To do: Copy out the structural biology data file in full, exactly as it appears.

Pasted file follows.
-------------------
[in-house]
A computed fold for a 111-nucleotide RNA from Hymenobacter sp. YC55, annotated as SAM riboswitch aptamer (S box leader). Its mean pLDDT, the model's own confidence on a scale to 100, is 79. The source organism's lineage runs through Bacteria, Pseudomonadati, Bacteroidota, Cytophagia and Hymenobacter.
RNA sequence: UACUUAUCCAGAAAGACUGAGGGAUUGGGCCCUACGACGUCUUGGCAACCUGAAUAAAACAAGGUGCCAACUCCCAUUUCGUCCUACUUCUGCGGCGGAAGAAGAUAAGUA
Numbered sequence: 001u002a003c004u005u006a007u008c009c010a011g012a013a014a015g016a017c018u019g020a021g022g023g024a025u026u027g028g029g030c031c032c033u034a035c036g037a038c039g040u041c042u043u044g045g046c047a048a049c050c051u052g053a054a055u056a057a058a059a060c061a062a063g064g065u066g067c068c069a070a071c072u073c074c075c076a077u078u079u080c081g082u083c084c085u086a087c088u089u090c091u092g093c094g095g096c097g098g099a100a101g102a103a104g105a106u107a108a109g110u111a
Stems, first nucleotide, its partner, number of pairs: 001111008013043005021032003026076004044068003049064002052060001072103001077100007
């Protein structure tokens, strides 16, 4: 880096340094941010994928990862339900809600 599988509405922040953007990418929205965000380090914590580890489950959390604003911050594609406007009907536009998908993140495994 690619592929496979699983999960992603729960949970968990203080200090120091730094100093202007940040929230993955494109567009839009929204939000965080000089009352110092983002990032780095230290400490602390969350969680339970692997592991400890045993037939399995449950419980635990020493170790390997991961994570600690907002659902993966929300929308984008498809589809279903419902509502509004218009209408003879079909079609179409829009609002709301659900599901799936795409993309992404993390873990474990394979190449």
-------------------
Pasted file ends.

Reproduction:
[in-house]
A computed fold for a 111-nucleotide RNA from Hymenobacter sp. YC55, annotated as SAM riboswitch aptamer (S box leader). Its mean pLDDT, the model's own confidence on a scale to 100, is 79. The source organism's lineage runs through Bacteria, Pseudomonadati, Bacteroidota, Cytophagia and Hymenobacter.
RNA sequence: UACUUAUCCAGAAAGACUGAGGGAUUGGGCCCUACGACGUCUUGGCAACCUGAAUAAAACAAGGUGCCAACUCCCAUUUCGUCCUACUUCUGCGGCGGAAGAAGAUAAGUA
Numbered sequence: 001u002a003c004u005u006a007u008c009c010a011g012a013a014a015g016a017c018u019g020a021g022g023g024a025u026u027g028g029g030c031c032c033u034a035c036g037a038c039g040u041c042u043u044g045g046c047a048a049c050c051u052g053a054a055u056a057a058a059a060c061a062a063g064g065u066g067c068c069a070a071c072u073c074c075c076a077u078u079u080c081g082u083c084c085u086a087c088u089u090c091u092g093c094g095g096c097g098g099a100a101g102a103a104g105a106u107a108a109g110u111a
Stems, first nucleotide, its partner, number of pairs: 001111008013043005021032003026076004044068003049064002052060001072103001077100007
């Protein structure tokens, strides 16, 4: 880096340094941010994928990862339900809600 599988509405922040953007990418929205965000380090914590580890489950959390604003911050594609406007009907536009998908993140495994 690619592929496979699983999960992603729960949970968990203080200090120091730094100093202007940040929230993955494109567009839009929204939000965080000089009352110092983002990032780095230290400490602390969350969680339970692997592991400890045993037939399995449950419980635990020493170790390997991961994570600690907002659902993966929300929308984008498809589809279903419902509502509004218009209408003879079909079609179409829009609002709301659900599901799936795409993309992404993390873990474990394979190449």